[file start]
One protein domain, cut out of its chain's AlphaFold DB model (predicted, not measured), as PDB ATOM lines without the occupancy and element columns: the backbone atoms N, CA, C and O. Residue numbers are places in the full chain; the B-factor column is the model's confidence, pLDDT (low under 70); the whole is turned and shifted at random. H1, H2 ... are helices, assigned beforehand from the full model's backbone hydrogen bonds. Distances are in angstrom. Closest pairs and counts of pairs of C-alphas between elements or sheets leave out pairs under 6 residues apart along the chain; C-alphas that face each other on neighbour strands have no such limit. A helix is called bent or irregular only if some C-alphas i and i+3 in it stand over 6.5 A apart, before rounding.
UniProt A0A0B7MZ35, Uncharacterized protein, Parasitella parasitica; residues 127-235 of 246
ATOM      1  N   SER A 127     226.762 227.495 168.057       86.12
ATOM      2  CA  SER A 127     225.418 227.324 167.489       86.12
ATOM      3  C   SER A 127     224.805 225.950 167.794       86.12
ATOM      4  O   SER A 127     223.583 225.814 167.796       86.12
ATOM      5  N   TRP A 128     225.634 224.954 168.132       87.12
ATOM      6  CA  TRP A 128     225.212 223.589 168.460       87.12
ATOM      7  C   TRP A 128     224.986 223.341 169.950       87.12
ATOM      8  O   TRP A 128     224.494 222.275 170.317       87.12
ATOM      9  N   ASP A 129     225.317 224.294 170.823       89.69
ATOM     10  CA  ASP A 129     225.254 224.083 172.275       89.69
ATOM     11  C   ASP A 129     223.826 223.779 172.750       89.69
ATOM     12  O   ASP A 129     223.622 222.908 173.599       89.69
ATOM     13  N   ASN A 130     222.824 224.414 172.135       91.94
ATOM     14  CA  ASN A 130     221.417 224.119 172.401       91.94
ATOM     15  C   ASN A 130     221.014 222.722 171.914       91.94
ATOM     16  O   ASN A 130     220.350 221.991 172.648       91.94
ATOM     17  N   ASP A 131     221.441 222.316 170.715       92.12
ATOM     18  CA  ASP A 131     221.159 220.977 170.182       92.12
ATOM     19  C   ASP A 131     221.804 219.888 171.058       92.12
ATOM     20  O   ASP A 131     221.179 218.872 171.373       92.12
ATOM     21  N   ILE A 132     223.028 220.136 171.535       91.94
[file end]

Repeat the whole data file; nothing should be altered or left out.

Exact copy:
One protein domain, cut out of its chain's AlphaFold DB model (predicted, not measured), as PDB ATOM lines without the occupancy and element columns: the backbone atoms N, CA, C and O. Residue numbers are places in the full chain; the B-factor column is the model's confidence, pLDDT (low under 70); the whole is turned and shifted at random. H1, H2 ... are helices, assigned beforehand from the full model's backbone hydrogen bonds. Distances are in angstrom. Closest pairs and counts of pairs of C-alphas between elements or sheets leave out pairs under 6 residues apart along the chain; C-alphas that face each other on neighbour strands have no such limit. A helix is called bent or irregular only if some C-alphas i and i+3 in it stand over 6.5 A apart, before rounding.
UniProt A0A0B7MZ35, Uncharacterized protein, Parasitella parasitica; residues 127-235 of 246
ATOM      1  N   SER A 127     226.762 227.495 168.057       86.12
ATOM      2  CA  SER A 127     225.418 227.324 167.489       86.12
ATOM      3  C   SER A 127     224.805 225.950 167.794       86.12
ATOM      4  O   SER A 127     223.583 225.814 167.796       86.12
ATOM      5  N   TRP A 128     225.634 224.954 168.132       87.12
ATOM      6  CA  TRP A 128     225.212 223.589 168.460       87.12
ATOM      7  C   TRP A 128     224.986 223.341 169.950       87.12
ATOM      8  O   TRP A 128     224.494 222.275 170.317       87.12
ATOM      9  N   ASP A 129     225.317 224.294 170.823       89.69
ATOM     10  CA  ASP A 129     225.254 224.083 172.275       89.69
ATOM     11  C   ASP A 129     223.826 223.779 172.750       89.69
ATOM     12  O   ASP A 129     223.622 222.908 173.599       89.69
ATOM     13  N   ASN A 130     222.824 224.414 172.135       91.94
ATOM     14  CA  ASN A 130     221.417 224.119 172.401       91.94
ATOM     15  C   ASN A 130     221.014 222.722 171.914       91.94
ATOM     16  O   ASN A 130     220.350 221.991 172.648       91.94
ATOM     17  N   ASP A 131     221.441 222.316 170.715       92.12
ATOM     18  CA  ASP A 131     221.159 220.977 170.182       92.12
ATOM     19  C   ASP A 131     221.804 219.888 171.058       92.12
ATOM     20  O   ASP A 131     221.179 218.872 171.373       92.12
ATOM     21  N   ILE A 132     223.028 220.136 171.535       91.94